What Is A Land Bank?

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A land bank is a governmental or nongovernmental nonprofit entity established, at least in part, to assemble, temporarily manage, and dispose of vacant land for the purpose of stabilizing neighborhoods and encouraging re-use or redevelopment of urban property.

For the purposes of the HUD Neighborhood Stabilization Program, a land bank will operate in a specific, defined geographic area. It will purchase properties that have been abandoned or foreclosed upon and maintain, assemble, facilitate redevelopment of, market, and dispose of the land-banked properties. If the land bank is a governmental entity, it may also maintain abandoned or foreclosed property that it does not own, provided it charges the owner of the property the full cost of the service or places a lien on the property for the full cost of the service.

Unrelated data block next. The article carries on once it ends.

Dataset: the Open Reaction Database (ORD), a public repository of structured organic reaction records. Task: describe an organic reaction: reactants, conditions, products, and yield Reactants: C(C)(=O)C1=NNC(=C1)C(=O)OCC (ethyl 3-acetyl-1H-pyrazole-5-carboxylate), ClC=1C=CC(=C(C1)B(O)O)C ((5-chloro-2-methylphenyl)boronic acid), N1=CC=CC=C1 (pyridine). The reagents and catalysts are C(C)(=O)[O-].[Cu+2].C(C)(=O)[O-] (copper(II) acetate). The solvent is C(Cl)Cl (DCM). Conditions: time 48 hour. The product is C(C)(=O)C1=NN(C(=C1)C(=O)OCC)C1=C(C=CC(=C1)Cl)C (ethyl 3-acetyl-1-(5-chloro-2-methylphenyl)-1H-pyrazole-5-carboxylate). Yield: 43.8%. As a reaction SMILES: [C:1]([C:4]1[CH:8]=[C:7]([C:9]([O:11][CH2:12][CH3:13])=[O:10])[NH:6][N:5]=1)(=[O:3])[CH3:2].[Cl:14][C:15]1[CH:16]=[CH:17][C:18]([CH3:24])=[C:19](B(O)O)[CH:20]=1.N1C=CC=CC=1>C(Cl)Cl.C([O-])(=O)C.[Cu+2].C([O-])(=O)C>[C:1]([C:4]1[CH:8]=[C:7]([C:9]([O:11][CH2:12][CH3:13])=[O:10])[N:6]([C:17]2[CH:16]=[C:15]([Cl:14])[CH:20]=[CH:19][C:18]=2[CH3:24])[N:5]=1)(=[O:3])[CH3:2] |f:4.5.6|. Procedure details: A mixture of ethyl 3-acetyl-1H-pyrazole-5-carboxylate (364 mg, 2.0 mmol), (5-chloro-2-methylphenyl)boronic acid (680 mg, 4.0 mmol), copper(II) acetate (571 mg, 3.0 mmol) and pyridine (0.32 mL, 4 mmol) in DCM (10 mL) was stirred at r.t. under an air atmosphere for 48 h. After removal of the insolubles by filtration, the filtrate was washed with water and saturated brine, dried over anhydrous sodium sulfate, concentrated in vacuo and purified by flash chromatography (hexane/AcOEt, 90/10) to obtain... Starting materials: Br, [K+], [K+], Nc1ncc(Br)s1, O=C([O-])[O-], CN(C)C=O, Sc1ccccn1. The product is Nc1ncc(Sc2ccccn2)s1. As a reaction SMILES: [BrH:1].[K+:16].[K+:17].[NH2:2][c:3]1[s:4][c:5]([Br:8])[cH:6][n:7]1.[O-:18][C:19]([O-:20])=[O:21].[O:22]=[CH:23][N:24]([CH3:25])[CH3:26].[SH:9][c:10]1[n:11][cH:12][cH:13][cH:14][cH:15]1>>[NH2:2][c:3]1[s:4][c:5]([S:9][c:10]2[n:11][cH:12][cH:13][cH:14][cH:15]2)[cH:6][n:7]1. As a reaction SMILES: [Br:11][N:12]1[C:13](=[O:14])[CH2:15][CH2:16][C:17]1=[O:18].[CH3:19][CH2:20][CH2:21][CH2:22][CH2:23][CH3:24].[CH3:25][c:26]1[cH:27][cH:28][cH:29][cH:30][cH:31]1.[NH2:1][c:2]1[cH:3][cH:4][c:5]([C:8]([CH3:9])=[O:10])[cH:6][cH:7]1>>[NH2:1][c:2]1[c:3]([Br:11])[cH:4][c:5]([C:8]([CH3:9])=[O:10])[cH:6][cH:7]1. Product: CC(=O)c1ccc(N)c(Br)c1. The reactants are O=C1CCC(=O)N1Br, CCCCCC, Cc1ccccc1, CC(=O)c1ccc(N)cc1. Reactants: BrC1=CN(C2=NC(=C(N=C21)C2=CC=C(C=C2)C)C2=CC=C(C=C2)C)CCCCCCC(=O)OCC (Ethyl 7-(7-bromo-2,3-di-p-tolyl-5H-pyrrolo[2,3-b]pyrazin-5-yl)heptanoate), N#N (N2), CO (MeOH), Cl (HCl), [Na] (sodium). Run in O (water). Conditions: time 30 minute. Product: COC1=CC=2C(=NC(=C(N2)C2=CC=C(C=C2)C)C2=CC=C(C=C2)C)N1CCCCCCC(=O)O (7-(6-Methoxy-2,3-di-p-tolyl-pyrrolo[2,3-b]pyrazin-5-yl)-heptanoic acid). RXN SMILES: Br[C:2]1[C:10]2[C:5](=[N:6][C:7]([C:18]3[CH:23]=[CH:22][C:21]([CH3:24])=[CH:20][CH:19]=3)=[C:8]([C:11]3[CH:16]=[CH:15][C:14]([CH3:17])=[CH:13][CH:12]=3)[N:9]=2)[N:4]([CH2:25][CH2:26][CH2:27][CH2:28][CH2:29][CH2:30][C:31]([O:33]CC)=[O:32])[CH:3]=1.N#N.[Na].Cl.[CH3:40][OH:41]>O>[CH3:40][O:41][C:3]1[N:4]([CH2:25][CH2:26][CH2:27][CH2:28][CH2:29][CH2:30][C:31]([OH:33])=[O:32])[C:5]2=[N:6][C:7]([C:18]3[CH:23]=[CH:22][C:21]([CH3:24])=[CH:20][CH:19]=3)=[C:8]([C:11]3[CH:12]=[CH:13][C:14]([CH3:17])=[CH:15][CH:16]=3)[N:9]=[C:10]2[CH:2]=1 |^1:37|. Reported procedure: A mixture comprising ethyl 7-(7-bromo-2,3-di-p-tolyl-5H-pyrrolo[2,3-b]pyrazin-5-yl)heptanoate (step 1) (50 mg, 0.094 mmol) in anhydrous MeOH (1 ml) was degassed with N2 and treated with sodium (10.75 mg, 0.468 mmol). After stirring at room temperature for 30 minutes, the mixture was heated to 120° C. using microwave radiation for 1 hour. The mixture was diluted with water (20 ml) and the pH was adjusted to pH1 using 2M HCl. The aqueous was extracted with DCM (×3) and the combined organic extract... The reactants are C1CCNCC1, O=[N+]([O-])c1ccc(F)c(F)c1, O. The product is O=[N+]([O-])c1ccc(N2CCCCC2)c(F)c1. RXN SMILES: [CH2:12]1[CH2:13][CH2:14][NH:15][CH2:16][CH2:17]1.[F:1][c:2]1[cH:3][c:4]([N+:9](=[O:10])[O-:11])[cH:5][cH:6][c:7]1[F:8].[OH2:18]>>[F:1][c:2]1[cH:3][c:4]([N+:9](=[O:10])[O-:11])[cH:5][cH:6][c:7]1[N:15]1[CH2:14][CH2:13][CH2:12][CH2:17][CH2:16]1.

Eligible Uses (Housing and Economic Recovery Act)

  • Establish financing mechanisms for purchase and redevelopment of foreclosed upon homes and residential properties, including such mechanisms as soft-seconds, loan loss reserves, and shared-equity loans for low- and moderate- income homebuyers
  • Purchase and rehabilitate homes and residential properties that have been abandoned or foreclosed upon, in order to sell, rent, or redevelop such homes and properties
  • Establish land banks for homes that have been foreclosed upon
  • Demolish blighted structures
  • Redevelop demolished or vacant properties

Why Have Land Banks?

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Vacant properties can be costly and dangerous, reducing surrounding home values and
spreading blight. These properties remain underutilized for a variety of reasons including a
weak market, complicated title issues, and high redevelopment or demolition costs. One
successful strategy to combat these problems is the development of a land bank. A variety of
organizational structures may be employed (not necessarily requiring legislation) for entities
that are generically called land banks.

Source: U.S. Department of Housing and Urban Development
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